Ok so which comes first; sex or love? Well, don’t you know you have to engage in sex to receive love? This was basically what I was told during the fall of my marriage. I was told to be intimate in order to receive the love, care and support I wanted and needed when I hit rock bottom. “Well maybe, if she kept him happy in bed, he would stay home more” was one of the comments that was said to my family. My parents asked why I was not being “happy” with my ex to which I answered to literally while being oblivious to the actual implication of that question. Of course, when word spread like wildfire, I even had a relative of mine say “it is 100% her fault, for falling in love, getting married and then not wanting to do anything in bed”. Let’s not address the bigger issue here; depression, but let’s instead address the lack of sex. These remarks were devastating to hear. I was able to dismiss all this by telling myself that they’re coming from a traditional set of mind. That’s a lie, because I’ve had people closer to me in age, react similarly without intending to. I was told “Well c’mon, you can’t withhold that from him, it’s unfair, he’s probably very tense” and “well this is where they start to look elsewhere”. I was at my all time low and I was being told to deal with the pain, despite his lack of support through my condition, to just get intimate and that’ll do the trick. That maybe I'll receive the support I needed from a husband. My point is not to say don’t have sex, my point is to say don’t expect or encourage sex when the basics of a relationship are nowhere to be found.

Women are constantly under scrutiny for what they did or didn’t do. The unfortunate part is that sometimes the negativity is emitted from other women. The very same women who understand the excruciating pain that comes with engaging in sexual intercourse when your mind, heart and drive are not there are encouraging me to satisfy his needs. The very same women who would be outraged if someone blamed the rape victim for walking out late, or for wearing a short dress are now telling me that I’m probably not receiving love and support because I’m not tending to my husband’s “urges”. This mentality puzzled me because it made me realize that many people, including young adults are not aware of what they’re insinuating when they advise people to “give in” in order to obtain the basics in a relationship. This way of thinking needs to be re-evaluated. If men have sexual freedom, women should have the freedom too. Whether it is to engage in sex or not, it should be the individual’s choice to decide what they want to do, with their bodies for themselves, and not for others or as part of their “duties”.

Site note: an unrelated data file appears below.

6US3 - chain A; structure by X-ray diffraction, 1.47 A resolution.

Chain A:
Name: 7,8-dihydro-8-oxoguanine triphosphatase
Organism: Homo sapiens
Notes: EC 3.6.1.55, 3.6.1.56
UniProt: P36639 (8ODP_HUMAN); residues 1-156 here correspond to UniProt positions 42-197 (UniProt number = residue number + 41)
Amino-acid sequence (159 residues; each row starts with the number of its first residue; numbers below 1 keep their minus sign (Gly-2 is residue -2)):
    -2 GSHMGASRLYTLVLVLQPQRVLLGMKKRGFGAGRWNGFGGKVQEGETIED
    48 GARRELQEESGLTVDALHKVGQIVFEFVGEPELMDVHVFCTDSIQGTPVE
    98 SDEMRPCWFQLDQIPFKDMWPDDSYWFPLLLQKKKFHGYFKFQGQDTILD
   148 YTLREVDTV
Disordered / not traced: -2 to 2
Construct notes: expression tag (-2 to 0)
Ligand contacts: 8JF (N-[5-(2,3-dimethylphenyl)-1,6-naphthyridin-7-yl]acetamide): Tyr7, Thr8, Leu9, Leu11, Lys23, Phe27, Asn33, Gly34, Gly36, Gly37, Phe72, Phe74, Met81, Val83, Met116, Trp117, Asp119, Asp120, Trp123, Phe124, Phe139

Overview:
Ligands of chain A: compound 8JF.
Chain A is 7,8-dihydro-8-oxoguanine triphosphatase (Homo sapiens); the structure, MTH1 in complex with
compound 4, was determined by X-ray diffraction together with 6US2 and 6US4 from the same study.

For the longest time I believed that I was inadequate, that I was dysfunctional, and these are not the thoughts you want going through your head while dealing with depression because you adopt and internalize these thoughts. Now that I am in a better place in my life, I can tell myself and anyone in my shoes... that it’s okay to say No and to remember that you equally have a voice in what your role is as a wife. Women should know that just because you have signed legal documents and/or tied the knot, doesn’t give anyone the right to tell you what your duties are as a wife, especially when it comes to your body and mind. Talk to your spouse, have the conversation early with your spouse. Let them know how you feel and why you feel that way. Even if they are combative, talking about it with your spouse allows you to get it off your chest and to find a way to cope together. Lastly, don’t be afraid to seek help. Receiving help from mental health professionals goes a long way in equipping you with the right strategies to handle and overcome obstacles. Don’t forget to take care of yourself, always be in tune with your feelings and emotions because conditions like depression are creepers. And remember, you don’t have to endure pain to please someone else, especially if there is a failing of connection. Sex should blossom out of love and care; it shouldn’t become the path to love and care.